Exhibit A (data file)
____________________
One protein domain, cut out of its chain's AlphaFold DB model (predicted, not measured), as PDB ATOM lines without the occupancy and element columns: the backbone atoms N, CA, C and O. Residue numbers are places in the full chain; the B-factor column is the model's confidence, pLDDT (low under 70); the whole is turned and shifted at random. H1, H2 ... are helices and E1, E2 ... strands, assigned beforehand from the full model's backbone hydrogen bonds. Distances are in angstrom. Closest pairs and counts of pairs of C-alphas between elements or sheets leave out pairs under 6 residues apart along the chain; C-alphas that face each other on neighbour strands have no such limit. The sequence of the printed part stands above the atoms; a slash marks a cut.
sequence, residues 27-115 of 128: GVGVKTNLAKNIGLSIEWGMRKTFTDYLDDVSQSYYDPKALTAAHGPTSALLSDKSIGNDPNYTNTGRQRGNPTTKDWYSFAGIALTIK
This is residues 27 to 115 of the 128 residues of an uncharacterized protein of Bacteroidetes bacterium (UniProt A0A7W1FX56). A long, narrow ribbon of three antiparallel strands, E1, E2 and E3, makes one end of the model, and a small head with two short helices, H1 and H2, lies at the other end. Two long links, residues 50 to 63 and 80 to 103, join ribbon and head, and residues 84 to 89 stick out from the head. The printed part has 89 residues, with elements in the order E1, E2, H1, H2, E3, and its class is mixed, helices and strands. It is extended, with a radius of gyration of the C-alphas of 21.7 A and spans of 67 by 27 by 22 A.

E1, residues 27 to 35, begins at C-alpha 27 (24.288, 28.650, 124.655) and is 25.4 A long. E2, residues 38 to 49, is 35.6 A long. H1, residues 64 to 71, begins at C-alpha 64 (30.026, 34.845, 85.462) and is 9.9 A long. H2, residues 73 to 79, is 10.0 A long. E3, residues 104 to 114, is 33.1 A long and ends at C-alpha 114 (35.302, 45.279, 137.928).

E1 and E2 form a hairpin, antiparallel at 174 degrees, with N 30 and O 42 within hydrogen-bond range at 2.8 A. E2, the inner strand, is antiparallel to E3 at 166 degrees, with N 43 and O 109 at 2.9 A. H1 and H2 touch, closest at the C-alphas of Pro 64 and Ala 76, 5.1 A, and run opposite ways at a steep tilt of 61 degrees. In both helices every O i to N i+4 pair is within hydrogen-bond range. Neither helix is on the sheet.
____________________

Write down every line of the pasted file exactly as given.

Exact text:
One protein domain, cut out of its chain's AlphaFold DB model (predicted, not measured), as PDB ATOM lines without the occupancy and element columns: the backbone atoms N, CA, C and O. Residue numbers are places in the full chain; the B-factor column is the model's confidence, pLDDT (low under 70); the whole is turned and shifted at random. H1, H2 ... are helices and E1, E2 ... strands, assigned beforehand from the full model's backbone hydrogen bonds. Distances are in angstrom. Closest pairs and counts of pairs of C-alphas between elements or sheets leave out pairs under 6 residues apart along the chain; C-alphas that face each other on neighbour strands have no such limit. The sequence of the printed part stands above the atoms; a slash marks a cut.
sequence, residues 27-115 of 128: GVGVKTNLAKNIGLSIEWGMRKTFTDYLDDVSQSYYDPKALTAAHGPTSALLSDKSIGNDPNYTNTGRQRGNPTTKDWYSFAGIALTIK
This is residues 27 to 115 of the 128 residues of an uncharacterized protein of Bacteroidetes bacterium (UniProt A0A7W1FX56). A long, narrow ribbon of three antiparallel strands, E1, E2 and E3, makes one end of the model, and a small head with two short helices, H1 and H2, lies at the other end. Two long links, residues 50 to 63 and 80 to 103, join ribbon and head, and residues 84 to 89 stick out from the head. The printed part has 89 residues, with elements in the order E1, E2, H1, H2, E3, and its class is mixed, helices and strands. It is extended, with a radius of gyration of the C-alphas of 21.7 A and spans of 67 by 27 by 22 A.

E1, residues 27 to 35, begins at C-alpha 27 (24.288, 28.650, 124.655) and is 25.4 A long. E2, residues 38 to 49, is 35.6 A long. H1, residues 64 to 71, begins at C-alpha 64 (30.026, 34.845, 85.462) and is 9.9 A long. H2, residues 73 to 79, is 10.0 A long. E3, residues 104 to 114, is 33.1 A long and ends at C-alpha 114 (35.302, 45.279, 137.928).

E1 and E2 form a hairpin, antiparallel at 174 degrees, with N 30 and O 42 within hydrogen-bond range at 2.8 A. E2, the inner strand, is antiparallel to E3 at 166 degrees, with N 43 and O 109 at 2.9 A. H1 and H2 touch, closest at the C-alphas of Pro 64 and Ala 76, 5.1 A, and run opposite ways at a steep tilt of 61 degrees. In both helices every O i to N i+4 pair is within hydrogen-bond range. Neither helix is on the sheet.